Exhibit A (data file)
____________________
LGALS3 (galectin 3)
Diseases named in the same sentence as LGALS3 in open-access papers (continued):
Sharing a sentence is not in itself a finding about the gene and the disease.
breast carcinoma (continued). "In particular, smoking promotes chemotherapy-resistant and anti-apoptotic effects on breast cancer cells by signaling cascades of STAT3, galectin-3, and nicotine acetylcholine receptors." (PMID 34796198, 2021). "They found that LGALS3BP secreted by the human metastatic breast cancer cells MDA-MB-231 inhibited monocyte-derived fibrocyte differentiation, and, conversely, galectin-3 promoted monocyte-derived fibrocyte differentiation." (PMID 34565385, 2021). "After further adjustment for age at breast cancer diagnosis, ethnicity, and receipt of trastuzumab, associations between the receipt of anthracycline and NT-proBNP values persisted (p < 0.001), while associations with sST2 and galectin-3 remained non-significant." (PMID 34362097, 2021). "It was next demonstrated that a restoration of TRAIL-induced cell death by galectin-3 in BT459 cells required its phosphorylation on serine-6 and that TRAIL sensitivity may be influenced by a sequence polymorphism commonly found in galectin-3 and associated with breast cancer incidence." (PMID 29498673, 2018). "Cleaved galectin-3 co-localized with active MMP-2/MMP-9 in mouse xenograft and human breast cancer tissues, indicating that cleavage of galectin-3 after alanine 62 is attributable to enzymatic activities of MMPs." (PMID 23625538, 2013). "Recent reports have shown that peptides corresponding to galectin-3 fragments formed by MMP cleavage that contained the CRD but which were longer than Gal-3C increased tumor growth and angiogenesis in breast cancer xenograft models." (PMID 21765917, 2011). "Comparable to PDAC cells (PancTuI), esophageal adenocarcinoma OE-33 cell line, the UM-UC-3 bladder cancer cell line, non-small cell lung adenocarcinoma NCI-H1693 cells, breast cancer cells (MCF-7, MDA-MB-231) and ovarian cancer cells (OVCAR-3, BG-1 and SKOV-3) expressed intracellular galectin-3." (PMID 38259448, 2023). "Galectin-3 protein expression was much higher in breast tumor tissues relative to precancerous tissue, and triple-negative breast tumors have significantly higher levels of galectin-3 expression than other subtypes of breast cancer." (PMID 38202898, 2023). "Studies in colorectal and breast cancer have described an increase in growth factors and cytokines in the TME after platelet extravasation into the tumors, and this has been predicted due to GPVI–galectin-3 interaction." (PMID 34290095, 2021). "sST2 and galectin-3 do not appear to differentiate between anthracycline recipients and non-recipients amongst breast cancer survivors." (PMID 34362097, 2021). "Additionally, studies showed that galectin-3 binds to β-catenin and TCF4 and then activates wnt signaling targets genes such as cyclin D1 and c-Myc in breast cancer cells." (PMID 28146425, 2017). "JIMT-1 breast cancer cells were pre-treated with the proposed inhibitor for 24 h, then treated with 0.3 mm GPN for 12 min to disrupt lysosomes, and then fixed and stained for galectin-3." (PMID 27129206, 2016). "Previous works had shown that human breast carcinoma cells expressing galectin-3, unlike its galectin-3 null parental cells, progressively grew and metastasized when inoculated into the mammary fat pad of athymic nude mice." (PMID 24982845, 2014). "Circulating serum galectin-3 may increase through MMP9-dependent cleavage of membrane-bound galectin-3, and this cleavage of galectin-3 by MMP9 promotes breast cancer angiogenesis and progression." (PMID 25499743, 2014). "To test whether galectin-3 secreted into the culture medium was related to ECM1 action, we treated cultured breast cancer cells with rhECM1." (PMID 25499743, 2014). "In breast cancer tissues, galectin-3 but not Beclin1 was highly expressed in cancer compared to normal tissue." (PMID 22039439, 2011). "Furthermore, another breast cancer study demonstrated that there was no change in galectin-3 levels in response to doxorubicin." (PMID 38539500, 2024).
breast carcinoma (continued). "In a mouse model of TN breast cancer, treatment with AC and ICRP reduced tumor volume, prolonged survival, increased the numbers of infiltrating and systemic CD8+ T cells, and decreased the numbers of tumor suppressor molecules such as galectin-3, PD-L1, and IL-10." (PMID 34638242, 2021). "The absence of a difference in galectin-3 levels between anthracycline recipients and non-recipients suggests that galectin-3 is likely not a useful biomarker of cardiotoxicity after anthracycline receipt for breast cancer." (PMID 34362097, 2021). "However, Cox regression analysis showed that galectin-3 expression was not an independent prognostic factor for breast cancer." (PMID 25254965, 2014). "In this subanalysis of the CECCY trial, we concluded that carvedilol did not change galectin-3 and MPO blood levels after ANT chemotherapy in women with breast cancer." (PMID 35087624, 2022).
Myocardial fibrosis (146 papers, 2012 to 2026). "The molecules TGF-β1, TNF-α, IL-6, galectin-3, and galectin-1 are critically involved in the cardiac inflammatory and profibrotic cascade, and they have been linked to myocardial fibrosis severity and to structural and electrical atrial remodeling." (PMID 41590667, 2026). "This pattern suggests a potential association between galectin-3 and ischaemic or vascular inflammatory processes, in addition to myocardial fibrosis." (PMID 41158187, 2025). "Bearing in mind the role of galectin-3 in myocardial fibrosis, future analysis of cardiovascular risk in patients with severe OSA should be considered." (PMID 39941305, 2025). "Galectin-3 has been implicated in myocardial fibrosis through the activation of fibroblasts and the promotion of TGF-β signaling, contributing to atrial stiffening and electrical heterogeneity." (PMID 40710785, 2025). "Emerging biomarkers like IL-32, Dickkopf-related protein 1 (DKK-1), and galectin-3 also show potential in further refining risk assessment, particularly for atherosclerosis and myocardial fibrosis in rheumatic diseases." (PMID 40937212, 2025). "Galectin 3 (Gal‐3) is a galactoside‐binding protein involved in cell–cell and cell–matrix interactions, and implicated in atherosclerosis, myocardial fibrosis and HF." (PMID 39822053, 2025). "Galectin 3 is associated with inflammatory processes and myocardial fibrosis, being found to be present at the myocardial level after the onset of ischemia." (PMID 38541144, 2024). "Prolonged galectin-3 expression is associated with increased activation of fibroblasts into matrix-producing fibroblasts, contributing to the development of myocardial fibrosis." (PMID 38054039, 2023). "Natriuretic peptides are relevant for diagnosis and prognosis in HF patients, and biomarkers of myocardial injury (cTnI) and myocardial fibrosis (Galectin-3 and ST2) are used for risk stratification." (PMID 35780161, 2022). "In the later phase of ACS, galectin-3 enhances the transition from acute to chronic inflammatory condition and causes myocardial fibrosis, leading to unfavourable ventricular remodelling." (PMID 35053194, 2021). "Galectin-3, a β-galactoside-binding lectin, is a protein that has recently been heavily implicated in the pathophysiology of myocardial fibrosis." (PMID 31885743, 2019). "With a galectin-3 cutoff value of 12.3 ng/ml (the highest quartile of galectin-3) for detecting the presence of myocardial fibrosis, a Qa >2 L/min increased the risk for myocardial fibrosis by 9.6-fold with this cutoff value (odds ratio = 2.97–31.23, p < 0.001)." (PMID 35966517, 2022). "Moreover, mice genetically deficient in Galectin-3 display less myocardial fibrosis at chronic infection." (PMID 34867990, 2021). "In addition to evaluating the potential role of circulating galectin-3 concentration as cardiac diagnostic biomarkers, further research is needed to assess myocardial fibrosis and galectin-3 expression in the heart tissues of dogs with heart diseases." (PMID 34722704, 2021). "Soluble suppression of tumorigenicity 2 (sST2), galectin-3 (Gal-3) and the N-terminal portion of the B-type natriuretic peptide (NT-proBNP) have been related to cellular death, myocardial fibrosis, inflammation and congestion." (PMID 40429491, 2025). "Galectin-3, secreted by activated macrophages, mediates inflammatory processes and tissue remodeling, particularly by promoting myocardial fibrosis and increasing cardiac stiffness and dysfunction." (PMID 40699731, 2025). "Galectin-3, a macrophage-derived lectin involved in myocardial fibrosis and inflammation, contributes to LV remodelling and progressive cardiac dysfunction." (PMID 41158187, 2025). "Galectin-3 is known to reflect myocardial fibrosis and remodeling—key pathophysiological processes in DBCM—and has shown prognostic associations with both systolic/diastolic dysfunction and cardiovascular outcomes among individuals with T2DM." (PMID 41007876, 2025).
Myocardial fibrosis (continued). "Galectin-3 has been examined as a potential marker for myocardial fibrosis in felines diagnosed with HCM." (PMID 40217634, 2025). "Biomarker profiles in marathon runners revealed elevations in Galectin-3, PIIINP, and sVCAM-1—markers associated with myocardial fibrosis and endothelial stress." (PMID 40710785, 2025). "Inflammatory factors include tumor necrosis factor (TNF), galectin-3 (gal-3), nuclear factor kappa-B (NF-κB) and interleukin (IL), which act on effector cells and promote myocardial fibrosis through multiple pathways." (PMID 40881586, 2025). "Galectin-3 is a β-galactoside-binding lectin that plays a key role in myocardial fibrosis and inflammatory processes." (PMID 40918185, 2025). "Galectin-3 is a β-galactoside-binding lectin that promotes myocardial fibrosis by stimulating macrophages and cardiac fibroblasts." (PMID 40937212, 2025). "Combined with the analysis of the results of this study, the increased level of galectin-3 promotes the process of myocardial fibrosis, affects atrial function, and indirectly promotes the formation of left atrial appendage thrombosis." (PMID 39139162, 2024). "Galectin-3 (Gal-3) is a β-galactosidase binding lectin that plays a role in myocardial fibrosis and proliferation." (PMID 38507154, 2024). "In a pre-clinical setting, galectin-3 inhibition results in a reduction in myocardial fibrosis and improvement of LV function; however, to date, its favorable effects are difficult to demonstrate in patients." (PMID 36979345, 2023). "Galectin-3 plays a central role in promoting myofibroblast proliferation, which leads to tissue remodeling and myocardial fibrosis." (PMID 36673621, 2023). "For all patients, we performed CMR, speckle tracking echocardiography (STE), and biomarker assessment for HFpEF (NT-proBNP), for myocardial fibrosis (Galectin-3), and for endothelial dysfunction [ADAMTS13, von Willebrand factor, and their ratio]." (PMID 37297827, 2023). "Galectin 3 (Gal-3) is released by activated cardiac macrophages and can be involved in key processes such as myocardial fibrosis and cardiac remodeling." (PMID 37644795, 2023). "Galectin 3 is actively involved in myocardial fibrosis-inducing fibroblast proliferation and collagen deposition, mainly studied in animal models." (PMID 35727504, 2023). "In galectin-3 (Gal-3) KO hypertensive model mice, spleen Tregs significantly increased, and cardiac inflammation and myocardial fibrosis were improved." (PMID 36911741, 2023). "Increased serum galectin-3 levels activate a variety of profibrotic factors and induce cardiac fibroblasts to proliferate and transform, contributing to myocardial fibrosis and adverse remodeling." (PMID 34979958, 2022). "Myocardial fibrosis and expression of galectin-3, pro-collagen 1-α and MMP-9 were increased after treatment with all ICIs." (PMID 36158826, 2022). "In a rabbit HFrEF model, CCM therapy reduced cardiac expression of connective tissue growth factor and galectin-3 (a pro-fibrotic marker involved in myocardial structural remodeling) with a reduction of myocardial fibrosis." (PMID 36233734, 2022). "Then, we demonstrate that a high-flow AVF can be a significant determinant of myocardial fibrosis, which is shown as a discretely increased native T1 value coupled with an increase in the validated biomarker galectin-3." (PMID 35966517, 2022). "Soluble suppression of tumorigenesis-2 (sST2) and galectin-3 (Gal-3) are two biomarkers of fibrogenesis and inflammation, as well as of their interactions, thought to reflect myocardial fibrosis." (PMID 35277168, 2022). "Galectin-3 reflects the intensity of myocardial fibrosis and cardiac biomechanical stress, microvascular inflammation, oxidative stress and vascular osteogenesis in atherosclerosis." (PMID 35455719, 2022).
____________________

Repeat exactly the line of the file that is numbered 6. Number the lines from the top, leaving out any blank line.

Myocardial fibrosis (146 papers, 2012 to 2026). "The molecules TGF-β1, TNF-α, IL-6, galectin-3, and galectin-1 are critically involved in the cardiac inflammatory and profibrotic cascade, and they have been linked to myocardial fibrosis severity and to structural and electrical atrial remodeling." (PMID 41590667, 2026). "This pattern suggests a potential association between galectin-3 and ischaemic or vascular inflammatory processes, in addition to myocardial fibrosis." (PMID 41158187, 2025). "Bearing in mind the role of galectin-3 in myocardial fibrosis, future analysis of cardiovascular risk in patients with severe OSA should be considered." (PMID 39941305, 2025). "Galectin-3 has been implicated in myocardial fibrosis through the activation of fibroblasts and the promotion of TGF-β signaling, contributing to atrial stiffening and electrical heterogeneity." (PMID 40710785, 2025). "Emerging biomarkers like IL-32, Dickkopf-related protein 1 (DKK-1), and galectin-3 also show potential in further refining risk assessment, particularly for atherosclerosis and myocardial fibrosis in rheumatic diseases." (PMID 40937212, 2025). "Galectin 3 (Gal‐3) is a galactoside‐binding protein involved in cell–cell and cell–matrix interactions, and implicated in atherosclerosis, myocardial fibrosis and HF." (PMID 39822053, 2025). "Galectin 3 is associated with inflammatory processes and myocardial fibrosis, being found to be present at the myocardial level after the onset of ischemia." (PMID 38541144, 2024). "Prolonged galectin-3 expression is associated with increased activation of fibroblasts into matrix-producing fibroblasts, contributing to the development of myocardial fibrosis." (PMID 38054039, 2023). "Natriuretic peptides are relevant for diagnosis and prognosis in HF patients, and biomarkers of myocardial injury (cTnI) and myocardial fibrosis (Galectin-3 and ST2) are used for risk stratification." (PMID 35780161, 2022). "In the later phase of ACS, galectin-3 enhances the transition from acute to chronic inflammatory condition and causes myocardial fibrosis, leading to unfavourable ventricular remodelling." (PMID 35053194, 2021). "Galectin-3, a β-galactoside-binding lectin, is a protein that has recently been heavily implicated in the pathophysiology of myocardial fibrosis." (PMID 31885743, 2019). "With a galectin-3 cutoff value of 12.3 ng/ml (the highest quartile of galectin-3) for detecting the presence of myocardial fibrosis, a Qa >2 L/min increased the risk for myocardial fibrosis by 9.6-fold with this cutoff value (odds ratio = 2.97–31.23, p < 0.001)." (PMID 35966517, 2022). "Moreover, mice genetically deficient in Galectin-3 display less myocardial fibrosis at chronic infection." (PMID 34867990, 2021). "In addition to evaluating the potential role of circulating galectin-3 concentration as cardiac diagnostic biomarkers, further research is needed to assess myocardial fibrosis and galectin-3 expression in the heart tissues of dogs with heart diseases." (PMID 34722704, 2021). "Soluble suppression of tumorigenicity 2 (sST2), galectin-3 (Gal-3) and the N-terminal portion of the B-type natriuretic peptide (NT-proBNP) have been related to cellular death, myocardial fibrosis, inflammation and congestion." (PMID 40429491, 2025). "Galectin-3, secreted by activated macrophages, mediates inflammatory processes and tissue remodeling, particularly by promoting myocardial fibrosis and increasing cardiac stiffness and dysfunction." (PMID 40699731, 2025). "Galectin-3, a macrophage-derived lectin involved in myocardial fibrosis and inflammation, contributes to LV remodelling and progressive cardiac dysfunction." (PMID 41158187, 2025). "Galectin-3 is known to reflect myocardial fibrosis and remodeling—key pathophysiological processes in DBCM—and has shown prognostic associations with both systolic/diastolic dysfunction and cardiovascular outcomes among individuals with T2DM." (PMID 41007876, 2025).